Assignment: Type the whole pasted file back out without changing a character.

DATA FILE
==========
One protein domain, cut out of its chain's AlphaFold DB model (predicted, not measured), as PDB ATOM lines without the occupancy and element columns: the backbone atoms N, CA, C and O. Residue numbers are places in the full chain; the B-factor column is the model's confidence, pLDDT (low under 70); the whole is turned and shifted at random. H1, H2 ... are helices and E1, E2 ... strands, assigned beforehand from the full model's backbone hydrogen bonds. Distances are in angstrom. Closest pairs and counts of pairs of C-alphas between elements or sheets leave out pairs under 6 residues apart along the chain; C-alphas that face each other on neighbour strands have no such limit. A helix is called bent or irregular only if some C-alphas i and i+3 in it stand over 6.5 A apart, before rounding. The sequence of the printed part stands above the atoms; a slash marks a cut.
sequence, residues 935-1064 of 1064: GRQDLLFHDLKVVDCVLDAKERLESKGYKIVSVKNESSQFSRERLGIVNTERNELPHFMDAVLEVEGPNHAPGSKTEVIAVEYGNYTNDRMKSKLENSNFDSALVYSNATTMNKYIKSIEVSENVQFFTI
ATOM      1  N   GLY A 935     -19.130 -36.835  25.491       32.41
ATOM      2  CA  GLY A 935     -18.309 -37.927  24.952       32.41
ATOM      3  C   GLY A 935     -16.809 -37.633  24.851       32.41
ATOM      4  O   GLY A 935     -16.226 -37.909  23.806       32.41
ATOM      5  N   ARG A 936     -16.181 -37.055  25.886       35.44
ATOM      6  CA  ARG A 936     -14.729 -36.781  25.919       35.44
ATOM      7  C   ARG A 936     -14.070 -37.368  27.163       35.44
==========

One protein domain, cut out of its chain's AlphaFold DB model (predicted, not measured), as PDB ATOM lines without the occupancy and element columns: the backbone atoms N, CA, C and O. Residue numbers are places in the full chain; the B-factor column is the model's confidence, pLDDT (low under 70); the whole is turned and shifted at random. H1, H2 ... are helices and E1, E2 ... strands, assigned beforehand from the full model's backbone hydrogen bonds. Distances are in angstrom. Closest pairs and counts of pairs of C-alphas between elements or sheets leave out pairs under 6 residues apart along the chain; C-alphas that face each other on neighbour strands have no such limit. A helix is called bent or irregular only if some C-alphas i and i+3 in it stand over 6.5 A apart, before rounding. The sequence of the printed part stands above the atoms; a slash marks a cut.
sequence, residues 935-1064 of 1064: GRQDLLFHDLKVVDCVLDAKERLESKGYKIVSVKNESSQFSRERLGIVNTERNELPHFMDAVLEVEGPNHAPGSKTEVIAVEYGNYTNDRMKSKLENSNFDSALVYSNATTMNKYIKSIEVSENVQFFTI
ATOM      1  N   GLY A 935     -19.130 -36.835  25.491       32.41
ATOM      2  CA  GLY A 935     -18.309 -37.927  24.952       32.41
ATOM      3  C   GLY A 935     -16.809 -37.633  24.851       32.41
ATOM      4  O   GLY A 935     -16.226 -37.909  23.806       32.41
ATOM      5  N   ARG A 936     -16.181 -37.055  25.886       35.44
ATOM      6  CA  ARG A 936     -14.729 -36.781  25.919       35.44
ATOM      7  C   ARG A 936     -14.070 -37.368  27.163       35.44